If another centre-left opposition coalition attempt fails, the DA may yet enter the evangelical Christian right-wing collective. In order to do so, it would have to first abandon woman’s rights such as Choice in Termination of Pregnancy and other traditional progressive policies such as the teaching of Evolution in Schools.
A WEEK in South African politics is like a lifetime in the developing world. What started out as the “game-changing” realignment of South Africa’s major opposition party, the Democratic Alliance, soon descended into acrimony and mudslinging with party leader Helen Zille fielding questions about the withdrawal of funding. What had initially appeared to be a shot-gun wedding, a quickie marriage, soon turned into a divorce. What had possessed Zille to go back on her announcement the previous week, that Mamphela Ramphele would not only be South Africa’s first, ever black female Presidential candidate, but rather the DA’s presidential candidate of choice?
It appears that several factors related to the pact between the two parties, namely Agang and the DA, played a role in Zille retracting her decision and issuing an ultimatum that, now seems absurd in the runup to a general election.
The issue of the inclusion or merger of Agang into a unified political platform in which the DA was to be the major stakeholder and anchor tenant appears to have been the deal-breaker which ended up sinking the ship. Instead of drawing in Agang and Ramphele’s unique brand of politics which includes an enormous amount of work done on policies affecting education, labour, health, development and the public service — in effect Ramphele’s outlook on the South African economy — the visionary dream thing, of citizenship, welfare and service delivery — “building the country, for the builders, by the builders” — the DA instead decided to play hardball.
“Agang must collapse its structures” demanded Zille. DA analysts pointed to the party’s supposed “lack of traction”, “funding crisis” and “non-existent’ presence in Parliament. ANC aligned critics were in the meantime, maligning the arrangement and proposed merger as an example of “rent-a-black”. Was the DA simply “cherry-picking” or “parachuting” in a black face to cover-up for its lack of black representatives in Parliament? Agang may not have a well-oiled political machine, but it most certainly has members, many of whom would never vote for the DA.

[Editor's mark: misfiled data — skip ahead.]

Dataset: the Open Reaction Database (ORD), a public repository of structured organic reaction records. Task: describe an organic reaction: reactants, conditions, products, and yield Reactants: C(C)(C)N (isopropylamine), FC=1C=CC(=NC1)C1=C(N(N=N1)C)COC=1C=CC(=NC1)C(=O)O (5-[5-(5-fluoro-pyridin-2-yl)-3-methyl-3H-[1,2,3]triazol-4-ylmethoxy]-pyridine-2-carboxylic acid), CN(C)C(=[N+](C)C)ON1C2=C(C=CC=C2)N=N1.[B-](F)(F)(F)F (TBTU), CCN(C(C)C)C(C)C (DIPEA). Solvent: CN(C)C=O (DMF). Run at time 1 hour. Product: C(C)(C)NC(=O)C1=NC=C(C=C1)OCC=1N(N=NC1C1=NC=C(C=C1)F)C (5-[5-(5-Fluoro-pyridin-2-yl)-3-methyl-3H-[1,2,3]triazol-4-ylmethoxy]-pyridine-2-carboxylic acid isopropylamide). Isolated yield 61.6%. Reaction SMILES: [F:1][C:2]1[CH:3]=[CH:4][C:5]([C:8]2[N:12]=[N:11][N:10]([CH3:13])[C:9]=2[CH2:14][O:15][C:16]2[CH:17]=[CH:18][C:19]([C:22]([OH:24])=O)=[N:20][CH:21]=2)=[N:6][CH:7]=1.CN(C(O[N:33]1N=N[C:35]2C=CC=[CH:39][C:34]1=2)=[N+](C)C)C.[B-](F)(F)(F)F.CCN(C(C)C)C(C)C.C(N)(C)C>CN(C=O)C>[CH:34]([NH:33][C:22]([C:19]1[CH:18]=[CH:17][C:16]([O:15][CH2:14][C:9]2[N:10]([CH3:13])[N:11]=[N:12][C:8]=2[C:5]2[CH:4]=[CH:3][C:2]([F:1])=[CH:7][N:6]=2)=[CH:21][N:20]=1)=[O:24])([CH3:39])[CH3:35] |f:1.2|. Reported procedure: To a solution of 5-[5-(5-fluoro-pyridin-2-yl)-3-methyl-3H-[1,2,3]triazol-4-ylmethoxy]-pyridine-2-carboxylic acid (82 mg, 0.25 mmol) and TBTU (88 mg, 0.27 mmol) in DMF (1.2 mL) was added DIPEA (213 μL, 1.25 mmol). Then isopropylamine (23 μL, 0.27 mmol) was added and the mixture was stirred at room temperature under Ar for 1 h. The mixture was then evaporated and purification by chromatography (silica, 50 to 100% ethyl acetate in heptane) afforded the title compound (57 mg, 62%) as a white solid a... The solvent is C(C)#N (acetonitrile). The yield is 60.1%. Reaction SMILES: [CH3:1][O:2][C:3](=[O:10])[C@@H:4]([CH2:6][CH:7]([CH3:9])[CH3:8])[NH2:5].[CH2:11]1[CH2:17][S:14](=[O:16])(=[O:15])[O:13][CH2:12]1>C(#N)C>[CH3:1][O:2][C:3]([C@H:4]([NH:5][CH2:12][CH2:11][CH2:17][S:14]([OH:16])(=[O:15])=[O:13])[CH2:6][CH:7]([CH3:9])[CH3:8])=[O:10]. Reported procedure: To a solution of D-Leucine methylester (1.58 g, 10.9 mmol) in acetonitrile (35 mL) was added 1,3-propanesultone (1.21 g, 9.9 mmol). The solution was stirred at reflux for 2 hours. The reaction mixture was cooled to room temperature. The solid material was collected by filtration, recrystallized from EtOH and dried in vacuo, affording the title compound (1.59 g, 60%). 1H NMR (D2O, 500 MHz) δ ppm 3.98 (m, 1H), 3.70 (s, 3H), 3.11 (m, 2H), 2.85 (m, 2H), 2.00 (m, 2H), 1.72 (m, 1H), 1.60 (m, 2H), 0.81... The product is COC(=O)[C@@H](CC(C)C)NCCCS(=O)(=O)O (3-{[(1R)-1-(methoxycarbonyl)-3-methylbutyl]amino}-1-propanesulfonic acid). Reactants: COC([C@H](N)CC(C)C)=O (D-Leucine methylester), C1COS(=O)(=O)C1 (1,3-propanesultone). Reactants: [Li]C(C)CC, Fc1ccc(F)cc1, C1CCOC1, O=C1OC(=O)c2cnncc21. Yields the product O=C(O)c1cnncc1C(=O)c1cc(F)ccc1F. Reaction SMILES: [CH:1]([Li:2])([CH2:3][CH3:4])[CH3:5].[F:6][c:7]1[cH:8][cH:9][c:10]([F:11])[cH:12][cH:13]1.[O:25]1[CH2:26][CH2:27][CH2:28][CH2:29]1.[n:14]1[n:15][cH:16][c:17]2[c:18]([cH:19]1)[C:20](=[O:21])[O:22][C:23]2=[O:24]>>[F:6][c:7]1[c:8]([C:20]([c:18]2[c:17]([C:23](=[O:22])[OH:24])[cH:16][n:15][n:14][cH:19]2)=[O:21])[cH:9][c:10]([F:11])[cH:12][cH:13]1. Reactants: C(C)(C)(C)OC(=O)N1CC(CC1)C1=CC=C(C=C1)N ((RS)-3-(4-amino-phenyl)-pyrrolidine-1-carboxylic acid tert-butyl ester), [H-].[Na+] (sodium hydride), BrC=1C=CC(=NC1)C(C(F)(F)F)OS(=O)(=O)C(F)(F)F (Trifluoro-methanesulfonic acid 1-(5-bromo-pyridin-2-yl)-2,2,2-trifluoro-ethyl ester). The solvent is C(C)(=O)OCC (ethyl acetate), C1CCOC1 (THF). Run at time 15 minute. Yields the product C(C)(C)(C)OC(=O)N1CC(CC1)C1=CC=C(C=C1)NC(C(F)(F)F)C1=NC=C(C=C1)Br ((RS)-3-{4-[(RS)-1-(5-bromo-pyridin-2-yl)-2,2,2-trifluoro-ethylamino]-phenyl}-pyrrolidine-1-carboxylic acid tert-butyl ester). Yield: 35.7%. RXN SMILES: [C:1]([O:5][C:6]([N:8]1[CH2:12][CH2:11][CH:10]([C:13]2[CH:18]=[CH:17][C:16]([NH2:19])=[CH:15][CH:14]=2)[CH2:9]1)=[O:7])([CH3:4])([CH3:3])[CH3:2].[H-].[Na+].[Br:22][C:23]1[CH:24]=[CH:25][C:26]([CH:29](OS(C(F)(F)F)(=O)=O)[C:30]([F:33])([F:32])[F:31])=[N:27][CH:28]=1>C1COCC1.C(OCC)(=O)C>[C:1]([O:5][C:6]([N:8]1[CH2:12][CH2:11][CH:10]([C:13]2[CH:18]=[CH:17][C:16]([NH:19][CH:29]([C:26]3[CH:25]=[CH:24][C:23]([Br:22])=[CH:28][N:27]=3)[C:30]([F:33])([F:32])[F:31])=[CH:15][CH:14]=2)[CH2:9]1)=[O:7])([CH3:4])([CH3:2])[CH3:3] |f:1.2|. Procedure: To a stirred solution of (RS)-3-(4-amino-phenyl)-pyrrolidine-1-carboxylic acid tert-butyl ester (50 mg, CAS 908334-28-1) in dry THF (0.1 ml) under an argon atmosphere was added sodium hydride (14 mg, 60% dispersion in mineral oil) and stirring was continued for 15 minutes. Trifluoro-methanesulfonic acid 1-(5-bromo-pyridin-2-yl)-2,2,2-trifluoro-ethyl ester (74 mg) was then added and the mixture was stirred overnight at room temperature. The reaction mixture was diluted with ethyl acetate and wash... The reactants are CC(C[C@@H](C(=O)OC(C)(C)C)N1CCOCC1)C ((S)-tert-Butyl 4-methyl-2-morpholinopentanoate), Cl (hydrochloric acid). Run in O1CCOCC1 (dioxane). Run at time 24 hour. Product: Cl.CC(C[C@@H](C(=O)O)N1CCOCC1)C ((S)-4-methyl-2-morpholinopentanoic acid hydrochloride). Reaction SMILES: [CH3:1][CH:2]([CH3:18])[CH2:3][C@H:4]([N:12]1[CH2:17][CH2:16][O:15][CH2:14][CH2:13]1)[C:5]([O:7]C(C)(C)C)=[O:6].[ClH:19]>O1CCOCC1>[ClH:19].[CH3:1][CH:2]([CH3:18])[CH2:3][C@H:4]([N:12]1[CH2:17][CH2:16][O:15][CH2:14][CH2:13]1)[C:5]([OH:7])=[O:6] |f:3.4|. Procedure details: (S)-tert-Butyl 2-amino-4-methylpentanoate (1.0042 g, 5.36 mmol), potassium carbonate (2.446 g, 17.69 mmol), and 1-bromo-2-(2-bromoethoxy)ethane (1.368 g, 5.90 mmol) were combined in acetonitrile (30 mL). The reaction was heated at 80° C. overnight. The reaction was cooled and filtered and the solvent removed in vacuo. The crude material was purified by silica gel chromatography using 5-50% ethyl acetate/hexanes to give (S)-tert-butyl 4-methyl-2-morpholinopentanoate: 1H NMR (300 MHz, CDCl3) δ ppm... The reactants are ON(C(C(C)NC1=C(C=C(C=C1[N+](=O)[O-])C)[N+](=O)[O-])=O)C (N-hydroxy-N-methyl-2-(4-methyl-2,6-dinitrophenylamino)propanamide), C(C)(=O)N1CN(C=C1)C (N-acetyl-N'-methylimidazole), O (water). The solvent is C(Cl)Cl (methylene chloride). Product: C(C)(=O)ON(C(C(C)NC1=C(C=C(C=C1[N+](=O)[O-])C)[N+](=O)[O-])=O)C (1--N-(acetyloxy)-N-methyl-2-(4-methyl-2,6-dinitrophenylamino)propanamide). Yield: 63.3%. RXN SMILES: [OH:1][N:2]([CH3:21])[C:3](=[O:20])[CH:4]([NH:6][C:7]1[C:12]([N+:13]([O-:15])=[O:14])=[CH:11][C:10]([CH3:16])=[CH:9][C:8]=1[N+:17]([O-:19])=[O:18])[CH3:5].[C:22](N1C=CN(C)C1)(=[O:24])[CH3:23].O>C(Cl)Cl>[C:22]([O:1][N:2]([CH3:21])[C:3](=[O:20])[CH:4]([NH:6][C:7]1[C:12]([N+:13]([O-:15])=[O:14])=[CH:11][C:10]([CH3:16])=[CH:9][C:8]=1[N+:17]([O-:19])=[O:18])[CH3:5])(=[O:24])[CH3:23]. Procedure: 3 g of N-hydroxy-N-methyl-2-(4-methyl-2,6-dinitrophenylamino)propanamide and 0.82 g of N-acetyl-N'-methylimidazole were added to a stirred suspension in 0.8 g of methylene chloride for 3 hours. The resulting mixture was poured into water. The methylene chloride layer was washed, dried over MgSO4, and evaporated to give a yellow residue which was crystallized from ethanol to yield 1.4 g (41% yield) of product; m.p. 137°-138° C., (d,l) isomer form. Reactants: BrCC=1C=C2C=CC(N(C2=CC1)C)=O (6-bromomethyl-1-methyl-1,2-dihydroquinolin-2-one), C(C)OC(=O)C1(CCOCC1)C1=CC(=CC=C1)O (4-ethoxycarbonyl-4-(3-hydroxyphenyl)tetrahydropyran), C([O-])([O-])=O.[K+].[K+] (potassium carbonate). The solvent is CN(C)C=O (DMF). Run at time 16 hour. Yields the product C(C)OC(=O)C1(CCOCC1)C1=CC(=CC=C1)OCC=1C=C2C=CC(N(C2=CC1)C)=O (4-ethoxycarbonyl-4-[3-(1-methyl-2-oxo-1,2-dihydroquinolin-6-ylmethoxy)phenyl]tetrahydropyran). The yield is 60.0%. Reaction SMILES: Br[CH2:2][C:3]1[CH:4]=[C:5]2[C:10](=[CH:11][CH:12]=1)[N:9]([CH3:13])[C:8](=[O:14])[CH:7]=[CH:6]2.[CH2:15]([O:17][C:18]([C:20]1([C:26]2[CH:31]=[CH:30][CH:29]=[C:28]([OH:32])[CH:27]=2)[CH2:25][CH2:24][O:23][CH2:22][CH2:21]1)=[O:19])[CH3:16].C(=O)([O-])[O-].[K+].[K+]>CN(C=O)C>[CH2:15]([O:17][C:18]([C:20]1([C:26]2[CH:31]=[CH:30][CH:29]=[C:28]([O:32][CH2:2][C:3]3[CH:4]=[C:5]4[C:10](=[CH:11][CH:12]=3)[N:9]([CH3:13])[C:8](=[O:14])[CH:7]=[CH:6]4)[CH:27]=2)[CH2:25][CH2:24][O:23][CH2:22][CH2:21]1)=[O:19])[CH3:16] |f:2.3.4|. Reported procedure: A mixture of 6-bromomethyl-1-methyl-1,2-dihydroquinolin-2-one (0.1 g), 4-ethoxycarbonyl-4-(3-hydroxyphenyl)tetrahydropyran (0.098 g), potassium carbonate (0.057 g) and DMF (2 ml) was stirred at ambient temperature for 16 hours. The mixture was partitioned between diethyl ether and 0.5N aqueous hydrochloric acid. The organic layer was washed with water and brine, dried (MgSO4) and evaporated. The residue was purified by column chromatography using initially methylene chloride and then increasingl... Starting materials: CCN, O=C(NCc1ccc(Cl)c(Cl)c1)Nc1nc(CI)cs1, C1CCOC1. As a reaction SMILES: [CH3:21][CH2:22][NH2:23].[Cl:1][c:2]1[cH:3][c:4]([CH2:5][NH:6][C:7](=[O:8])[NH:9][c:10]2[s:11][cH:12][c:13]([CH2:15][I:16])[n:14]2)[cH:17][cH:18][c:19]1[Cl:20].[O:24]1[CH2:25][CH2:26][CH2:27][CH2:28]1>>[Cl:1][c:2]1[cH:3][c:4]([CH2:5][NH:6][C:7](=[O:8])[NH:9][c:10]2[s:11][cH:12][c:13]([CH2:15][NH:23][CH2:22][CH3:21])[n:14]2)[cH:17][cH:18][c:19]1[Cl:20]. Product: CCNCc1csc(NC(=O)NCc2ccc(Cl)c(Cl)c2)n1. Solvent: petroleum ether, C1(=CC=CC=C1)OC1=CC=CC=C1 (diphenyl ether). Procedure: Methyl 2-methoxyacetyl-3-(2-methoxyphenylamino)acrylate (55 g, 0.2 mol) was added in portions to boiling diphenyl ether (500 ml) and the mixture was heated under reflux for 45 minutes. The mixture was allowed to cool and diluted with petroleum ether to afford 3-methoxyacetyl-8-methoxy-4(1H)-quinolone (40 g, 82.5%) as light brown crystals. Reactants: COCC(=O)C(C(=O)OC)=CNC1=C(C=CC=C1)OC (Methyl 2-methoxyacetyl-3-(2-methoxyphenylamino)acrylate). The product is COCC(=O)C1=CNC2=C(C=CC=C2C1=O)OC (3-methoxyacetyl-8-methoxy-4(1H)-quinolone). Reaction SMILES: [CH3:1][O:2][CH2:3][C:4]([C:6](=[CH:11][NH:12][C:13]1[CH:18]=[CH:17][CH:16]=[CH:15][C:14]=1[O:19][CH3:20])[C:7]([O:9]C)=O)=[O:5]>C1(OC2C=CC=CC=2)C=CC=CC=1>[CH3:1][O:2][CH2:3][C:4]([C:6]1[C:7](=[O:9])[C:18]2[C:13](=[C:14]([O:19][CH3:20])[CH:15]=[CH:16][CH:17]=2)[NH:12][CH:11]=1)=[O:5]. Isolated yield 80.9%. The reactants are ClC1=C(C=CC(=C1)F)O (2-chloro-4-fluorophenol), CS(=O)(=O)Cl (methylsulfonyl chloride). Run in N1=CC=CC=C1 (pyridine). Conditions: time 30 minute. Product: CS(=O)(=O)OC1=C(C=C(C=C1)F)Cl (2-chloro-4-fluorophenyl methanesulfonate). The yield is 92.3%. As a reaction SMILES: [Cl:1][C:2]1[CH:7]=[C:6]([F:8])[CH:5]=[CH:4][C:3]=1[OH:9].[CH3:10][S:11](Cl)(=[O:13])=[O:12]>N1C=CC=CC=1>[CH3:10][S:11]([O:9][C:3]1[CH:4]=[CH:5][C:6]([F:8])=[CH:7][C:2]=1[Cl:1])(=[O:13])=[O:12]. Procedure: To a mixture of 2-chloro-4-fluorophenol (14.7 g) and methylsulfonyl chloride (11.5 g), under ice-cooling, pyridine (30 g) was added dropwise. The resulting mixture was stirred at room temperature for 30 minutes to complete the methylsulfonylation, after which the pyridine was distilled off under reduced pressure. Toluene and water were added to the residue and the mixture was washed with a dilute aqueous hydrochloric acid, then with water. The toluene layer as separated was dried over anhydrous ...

Zille could have stepped forward with a 12 step plan to take both the DA and Agang forward. Instead she lost traction within her own party, squaring up to a revolt in the ranks, as Ramphele moved to quell dissent within Agang with her pleas for a unified opposition. Leadership is not about getting into the nitty gritty of contract, it is all about understanding the broader picture, in which collective decision-making, consensus-building, and being ‘first amongst equals’ matters more than personal issues.
The prospect of playing second-fiddle to a powerful business-woman like Ramphele must have given Zille nightmares at night.
Three women, all of different complexion is a neat “triumvirate” but four women? That’s an uncomfortable crowd that cancels out the secret feminine “locus of power”. Did Zille go too far in playing the Ramphele card?
Should she have at least have tried to include a few men in the picture?
The debacle has most certainly allowed both Maimane and Mazibuko to come to the fore.
As the saying goes, no press is bad press. The huge amount of exposure for both Agang and the DA served to take the wind out of the sails of the ANC and its political cohorts for at least a week, more importantly, it presented South Africa with a brilliant alternative. For a brief while, citizens across the nation dreamed of a future in which a black woman could become president.
Whether or not this dream will ever be realised is up to the politicians involved.
ULTIMATUMS usually end badly, especially in politics The Democratic Alliance’s pushing and shoving of presidential candidate Mamphela Ramphele this week, which saw the alliance forcing South Africa’s first black female presidential nomination to walk the plank on Monday, does not bode well for South Africa’s opposition.